The secrets to successful B2B social media
Published on March 8th, 2012 by Dagmar King
Social media is rife with business buyers searching for business solutions. According to Forrester Research, 84 percent of business buyers say word of mouth has the greatest influence over their purchasing decisions, far surpassing any form of paid media. And Twitter is a great place to find business buyers. It’s a veritable goldmine that can pay off handsomely for B2B organizations. Jonathan Astor, social media lead at Valtech and Sheldon Levine, community manager at Marketwire + Sysomos, show us how to find and nurture social media leads. To listen to Jonathan and Sheldon discuss this fascinating topic, tune into the archived version of our recent webinar: “B2B Social Media: Turning Untapped Conversations into Business Wins.”
Begin High in the Funnel and Get Everyone on Board
Jonathan emphasizes looking high in the sales funnel for people who are just beginning to search. They’re usually not ready to buy but are simply putting out feelers such as “Does anyone have a recommendation…?” or “Looking for…” The key is to be there to respond before our competitors do and develop the conversation into a relationship.
Of course, that’s easy to say but more difficult to accomplish, especially for a large organization. Plus, B2B decisions are not made on a whim; they take time to close and tend to be complex. So the right people need to be involved: a social media strategist, community manager and analyst backed by subject matter experts, sales folks and others, right on up to the CEO if need be. And everyone must work together via a workflow and monitoring platform like Sysomos Heartbeat that filters conversations throughout the organization so they land on the right desk. Finally, individuals need to be trained how to engage and report.
Go for the Gold
Is this worth our time and resources? The answer is a resounding “yes.” Take a look at the payoffs. Jonathan cites a “58 character, 15 minute deal.” Someone looking for a phone system tweeted “ShoreTel or Avaya?” In less than 15 minutes, someone from Avaya saw it and figured out what to say to the person who tweeted. Thirteen days later that initial tweet resulted in a $250,000 sale for Avaya. Although business deals typically involve more time than 13 days, this case illustrates the power of a simple tweet and how being there at the right time and knowing how to handle the conversation makes all the difference.
So what to say to a C-suite that may be reluctant to put resources into social media? Jonathan says to “show them the money.” Use examples of B2B opportunities on Twitter, leads generated, meetings booked, pipeline value and partner acquisitions along with softer metrics such as influencer recommendations and negatives turned into positives.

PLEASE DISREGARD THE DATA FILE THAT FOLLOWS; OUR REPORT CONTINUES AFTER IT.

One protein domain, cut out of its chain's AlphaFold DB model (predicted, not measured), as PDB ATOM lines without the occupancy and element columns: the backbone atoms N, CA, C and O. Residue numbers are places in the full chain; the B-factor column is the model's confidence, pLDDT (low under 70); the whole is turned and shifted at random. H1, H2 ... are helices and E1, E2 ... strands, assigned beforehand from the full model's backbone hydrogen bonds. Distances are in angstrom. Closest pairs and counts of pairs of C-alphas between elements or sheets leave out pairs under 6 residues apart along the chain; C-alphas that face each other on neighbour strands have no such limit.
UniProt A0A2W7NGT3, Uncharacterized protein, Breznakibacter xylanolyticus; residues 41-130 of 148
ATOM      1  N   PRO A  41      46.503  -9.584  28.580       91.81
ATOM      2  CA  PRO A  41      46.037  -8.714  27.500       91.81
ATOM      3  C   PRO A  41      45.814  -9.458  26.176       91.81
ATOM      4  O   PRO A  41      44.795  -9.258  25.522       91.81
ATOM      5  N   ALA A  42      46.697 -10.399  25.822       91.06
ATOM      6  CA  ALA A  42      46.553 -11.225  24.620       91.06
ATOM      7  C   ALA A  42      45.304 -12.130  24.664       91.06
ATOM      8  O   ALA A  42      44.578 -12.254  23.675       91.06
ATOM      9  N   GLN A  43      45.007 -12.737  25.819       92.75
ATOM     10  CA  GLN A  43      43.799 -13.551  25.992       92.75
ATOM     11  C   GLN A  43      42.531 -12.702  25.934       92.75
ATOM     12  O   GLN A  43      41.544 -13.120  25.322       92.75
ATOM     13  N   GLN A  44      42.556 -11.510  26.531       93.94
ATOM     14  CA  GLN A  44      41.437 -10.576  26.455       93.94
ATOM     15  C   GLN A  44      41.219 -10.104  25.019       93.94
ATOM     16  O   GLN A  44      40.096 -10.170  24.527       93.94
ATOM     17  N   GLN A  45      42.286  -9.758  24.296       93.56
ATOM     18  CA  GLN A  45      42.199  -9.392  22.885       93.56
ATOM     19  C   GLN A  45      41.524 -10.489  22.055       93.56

Tips from the Trenches
B2B community manager Sheldon offers a host of practical tips on finding and nurturing conversations. He advises us to be on the lookout for ubiquitous keywords like “which” or “what” or “looking,” promising that these nondescript words can yield amazing results. Also, he says to look for people talking about our competitors – especially in negative terms. When we come across a conversation that looks promising, he says to not be afraid to jump in when it makes sense. But he cautions us to never use a hard-sell approach, instead focusing on the issues under discussion and offering our opinion (e.g., “hey, have you tried our product?”). Never push to make a sale.
Sheldon also reiterates the importance of social media relationship-building, likening it to a dinner meeting or a round of golf. It’s a great way to build trust with people on their terms – not necessarily discussing business but talking about what they are interested in. He recommends letting others in our organization know what we’re discussing, since the community manager may have a completely different conversation going on than that of a sales person or subject matter expert. He says to be sure to take notes and pass them on to others so they can foster the relationship (e.g., “I see you ran a marathon last weekend”).
Finally, after the sale, Sheldon strongly advises keeping the relationship alive. Our product is now a big part of the person’s life, so checking in periodically keeps us top of mind. Customers who had a great experience with us and our organization are our best advocates and will share that good will with others.
NOTE: Shown above is Valtech’s six-screen listening lab powered by Sysomos Heartbeat. A multi-disciplinary team of social media analysts, content creators and community managers monitors and measures the opportunities that social media conversations present on behalf of the agency’s clients. Be sure to read Valtech’s case study and learn how the team actively operationalizes social media across its international operations to more effectively capture business opportunities. Click to read all Sysomos case studies.